Bridge chambers provide a visualisation platform for observing the behaviour of cells between the two wells. The cells are plated onto cover slips, which are then inverted leaving a small gap between the bridge and the cover slip, too small for fluid flow to occur, but large enough to allow diffusion of the chemoattractant. Cells can then be observed using an inverted time-lapse microscope. This means that individual chemotactic parameters can be recorded as well as separating the steps of the motility cycle, for example lamellipod protrusion and detachment of the rear aspect of the cell [15], [16].

Commercially available alternative chemotaxis bridge assays include the Zigmond and Dunn chambers. The Zigmond chamber (Fig. 1A) was first described in 1977 and was designed for studying polymorphonuclear (PMN) leukocytes capable of rapidly migrating at speeds of up to 30 µm/min. This chamber permits the generation of shallow gradients, allowing the demonstration that these cells could respond to only 1% changes in concentration across their length [17]. The Zigmond chamber was a great improvement on under agarose assays, due to its improved optical properties and near steady state linear gradient stable for 30–90 minutes – perfectly adequate for assessing the rapidly migrating PMN leukocytes. One major flaw with this chamber design when considering its use for investigating cancer cells is the variable gap between the bridge and cover slip. This arises as a result of the cover slip being held in place by temperature sensitive springs, which are capable of deforming the plexiglass chamber, leading to unpredictable gradient variability both during and between experiments [18].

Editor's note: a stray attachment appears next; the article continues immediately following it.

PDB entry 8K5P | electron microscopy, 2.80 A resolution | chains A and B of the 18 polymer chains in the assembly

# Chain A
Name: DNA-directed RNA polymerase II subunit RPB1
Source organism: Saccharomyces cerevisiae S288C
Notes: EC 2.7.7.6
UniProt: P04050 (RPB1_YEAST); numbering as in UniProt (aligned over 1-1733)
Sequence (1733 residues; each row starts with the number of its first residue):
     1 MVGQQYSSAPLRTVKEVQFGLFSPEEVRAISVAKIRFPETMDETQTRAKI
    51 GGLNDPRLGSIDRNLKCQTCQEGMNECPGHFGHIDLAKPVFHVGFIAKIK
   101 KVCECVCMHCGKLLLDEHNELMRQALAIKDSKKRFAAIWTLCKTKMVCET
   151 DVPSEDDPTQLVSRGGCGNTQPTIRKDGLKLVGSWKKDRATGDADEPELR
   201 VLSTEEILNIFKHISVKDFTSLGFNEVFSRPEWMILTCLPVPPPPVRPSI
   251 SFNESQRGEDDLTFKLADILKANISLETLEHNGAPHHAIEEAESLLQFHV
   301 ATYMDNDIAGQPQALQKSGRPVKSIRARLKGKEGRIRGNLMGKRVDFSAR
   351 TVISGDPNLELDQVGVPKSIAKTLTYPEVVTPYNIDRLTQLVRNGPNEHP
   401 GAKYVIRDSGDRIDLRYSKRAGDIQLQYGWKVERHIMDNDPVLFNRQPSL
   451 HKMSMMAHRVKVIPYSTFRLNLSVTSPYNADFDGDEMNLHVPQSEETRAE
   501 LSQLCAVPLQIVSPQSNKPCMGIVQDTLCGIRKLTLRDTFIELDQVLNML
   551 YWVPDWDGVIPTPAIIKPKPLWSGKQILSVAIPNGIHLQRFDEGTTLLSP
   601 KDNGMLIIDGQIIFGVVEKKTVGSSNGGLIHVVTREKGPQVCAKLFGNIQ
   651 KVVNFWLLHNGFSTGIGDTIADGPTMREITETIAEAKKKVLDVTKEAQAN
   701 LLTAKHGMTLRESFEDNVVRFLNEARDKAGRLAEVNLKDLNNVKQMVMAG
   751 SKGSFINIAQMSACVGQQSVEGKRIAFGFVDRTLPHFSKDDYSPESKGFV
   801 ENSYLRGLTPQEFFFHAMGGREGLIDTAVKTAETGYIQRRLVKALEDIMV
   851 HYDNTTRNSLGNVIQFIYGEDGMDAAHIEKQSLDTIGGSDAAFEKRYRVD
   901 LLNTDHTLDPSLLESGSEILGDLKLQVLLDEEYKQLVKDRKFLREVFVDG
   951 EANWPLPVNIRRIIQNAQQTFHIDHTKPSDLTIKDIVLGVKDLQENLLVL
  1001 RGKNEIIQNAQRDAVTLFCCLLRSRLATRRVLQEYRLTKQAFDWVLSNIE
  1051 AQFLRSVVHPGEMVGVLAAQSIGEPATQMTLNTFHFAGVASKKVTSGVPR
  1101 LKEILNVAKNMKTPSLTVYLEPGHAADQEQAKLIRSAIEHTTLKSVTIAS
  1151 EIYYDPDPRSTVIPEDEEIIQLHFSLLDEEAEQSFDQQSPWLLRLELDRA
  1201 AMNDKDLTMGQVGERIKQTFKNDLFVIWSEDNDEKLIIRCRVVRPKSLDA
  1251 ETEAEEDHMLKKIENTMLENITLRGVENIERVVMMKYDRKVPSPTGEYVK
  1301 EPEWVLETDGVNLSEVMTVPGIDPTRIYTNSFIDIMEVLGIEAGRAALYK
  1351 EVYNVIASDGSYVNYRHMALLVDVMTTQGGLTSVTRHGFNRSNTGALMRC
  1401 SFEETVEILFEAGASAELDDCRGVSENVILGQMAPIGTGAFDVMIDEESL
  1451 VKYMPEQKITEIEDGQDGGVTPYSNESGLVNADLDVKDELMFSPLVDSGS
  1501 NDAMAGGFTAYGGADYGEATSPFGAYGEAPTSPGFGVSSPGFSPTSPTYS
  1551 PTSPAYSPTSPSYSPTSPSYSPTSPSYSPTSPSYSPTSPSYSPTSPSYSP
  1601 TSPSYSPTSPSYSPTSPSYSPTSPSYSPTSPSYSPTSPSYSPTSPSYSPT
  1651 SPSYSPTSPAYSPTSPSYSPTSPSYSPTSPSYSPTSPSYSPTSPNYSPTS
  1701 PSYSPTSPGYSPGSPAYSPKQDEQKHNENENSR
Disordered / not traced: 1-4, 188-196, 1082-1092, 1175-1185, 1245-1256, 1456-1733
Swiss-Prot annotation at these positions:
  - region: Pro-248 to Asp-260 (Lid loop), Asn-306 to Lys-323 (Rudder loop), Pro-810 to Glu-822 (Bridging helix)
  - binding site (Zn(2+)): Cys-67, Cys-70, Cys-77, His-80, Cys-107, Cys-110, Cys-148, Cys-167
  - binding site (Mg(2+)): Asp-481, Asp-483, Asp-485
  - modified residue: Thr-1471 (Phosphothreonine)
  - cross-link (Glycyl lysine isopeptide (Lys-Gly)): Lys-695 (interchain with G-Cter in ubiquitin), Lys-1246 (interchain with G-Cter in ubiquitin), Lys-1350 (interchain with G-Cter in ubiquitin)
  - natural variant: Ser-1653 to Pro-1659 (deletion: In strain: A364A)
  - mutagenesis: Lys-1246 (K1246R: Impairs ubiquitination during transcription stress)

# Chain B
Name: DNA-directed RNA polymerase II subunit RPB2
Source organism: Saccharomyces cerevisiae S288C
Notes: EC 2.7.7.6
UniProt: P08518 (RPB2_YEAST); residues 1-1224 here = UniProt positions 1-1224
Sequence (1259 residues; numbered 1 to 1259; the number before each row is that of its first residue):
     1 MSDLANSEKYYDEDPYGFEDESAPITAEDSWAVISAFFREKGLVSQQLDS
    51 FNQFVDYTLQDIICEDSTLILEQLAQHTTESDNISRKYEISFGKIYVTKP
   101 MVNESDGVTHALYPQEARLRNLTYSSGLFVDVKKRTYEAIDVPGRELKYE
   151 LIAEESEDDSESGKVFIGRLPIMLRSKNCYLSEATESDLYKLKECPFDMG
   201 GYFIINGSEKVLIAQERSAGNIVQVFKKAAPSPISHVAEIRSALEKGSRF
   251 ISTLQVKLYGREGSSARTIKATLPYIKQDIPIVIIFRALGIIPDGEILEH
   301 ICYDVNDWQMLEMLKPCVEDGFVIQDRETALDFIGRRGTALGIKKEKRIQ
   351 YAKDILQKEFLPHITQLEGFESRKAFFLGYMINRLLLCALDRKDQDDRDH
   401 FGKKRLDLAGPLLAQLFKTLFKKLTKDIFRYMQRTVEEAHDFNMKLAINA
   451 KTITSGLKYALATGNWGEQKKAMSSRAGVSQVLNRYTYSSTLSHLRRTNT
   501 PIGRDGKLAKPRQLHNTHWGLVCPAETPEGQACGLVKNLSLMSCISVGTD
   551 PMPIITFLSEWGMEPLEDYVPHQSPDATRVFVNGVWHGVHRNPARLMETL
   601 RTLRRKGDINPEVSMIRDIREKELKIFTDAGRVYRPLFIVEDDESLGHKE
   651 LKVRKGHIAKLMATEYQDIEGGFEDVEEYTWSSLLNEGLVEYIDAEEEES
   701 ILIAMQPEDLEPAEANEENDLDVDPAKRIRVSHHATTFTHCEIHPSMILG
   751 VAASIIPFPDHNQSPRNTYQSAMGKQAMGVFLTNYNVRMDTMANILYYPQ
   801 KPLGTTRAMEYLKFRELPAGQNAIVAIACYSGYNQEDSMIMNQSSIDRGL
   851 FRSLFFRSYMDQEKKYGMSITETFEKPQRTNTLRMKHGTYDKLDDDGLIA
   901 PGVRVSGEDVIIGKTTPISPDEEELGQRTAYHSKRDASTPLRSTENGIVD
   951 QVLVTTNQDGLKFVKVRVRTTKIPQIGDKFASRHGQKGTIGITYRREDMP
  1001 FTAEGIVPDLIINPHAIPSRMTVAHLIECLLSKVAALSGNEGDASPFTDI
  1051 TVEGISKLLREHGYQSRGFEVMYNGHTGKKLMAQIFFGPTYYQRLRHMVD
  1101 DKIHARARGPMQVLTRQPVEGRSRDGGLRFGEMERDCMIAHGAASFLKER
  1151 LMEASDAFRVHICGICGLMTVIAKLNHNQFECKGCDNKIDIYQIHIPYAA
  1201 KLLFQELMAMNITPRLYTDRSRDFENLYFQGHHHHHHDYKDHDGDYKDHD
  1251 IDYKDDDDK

Figure 1
Comparison of bridge chamber features.

The Dunn chamber (Fig. 1A) was published in 1991 for the investigation of chemotaxis in fibroblasts, which migrate much more slowly at 0.42–1.25 µm/min, similar to the migratory speeds of cancer cells that move around 1 µm/min [19], [20]. The chamber design circumvented the problem of a variable gap between bridge and cover slip by seating a thick (#3, 0.25–0.35 mm thickness) cover slip over a relatively inflexible glass chamber with annular wells of precise geometry and therefore less prone to flexure. Gradient characterisation experiments for this chamber found it was able to form a linear gradient within one hour of setting up the chamber, with a gradient half-life of 10 to 30 hours, due to the stable gap between the cover slip and bridge of 20 µm. The reliable prediction and long-term stability of this chamber make it suitable for investigating the considerably slower fibroblasts. These attributes and in particular a similar gap were considered important for our new chamber, but there are limitations when using this assay for cancer cell chemotaxis. Firstly, data analysis is complicated by the annular bridge design resulting in variable chemoattractant gradient orientation. Secondly, the use of relatively thick #3 cover slips precludes the use of high numerical aperture (NA) oil immersion objectives that are generally designed with fixed compensation for thinner (#1.5, 0.16–0.18 mm thickness) cover slips. This has meant that the critical work investigating the mechanisms of chemotaxis with fluorescently tagged proteins in known gradients has been very technically challenging. In addition, changing the gradient in Dunn chambers is clumsy and inefficient, contributing significantly to the number of experiments that are unsuccessful.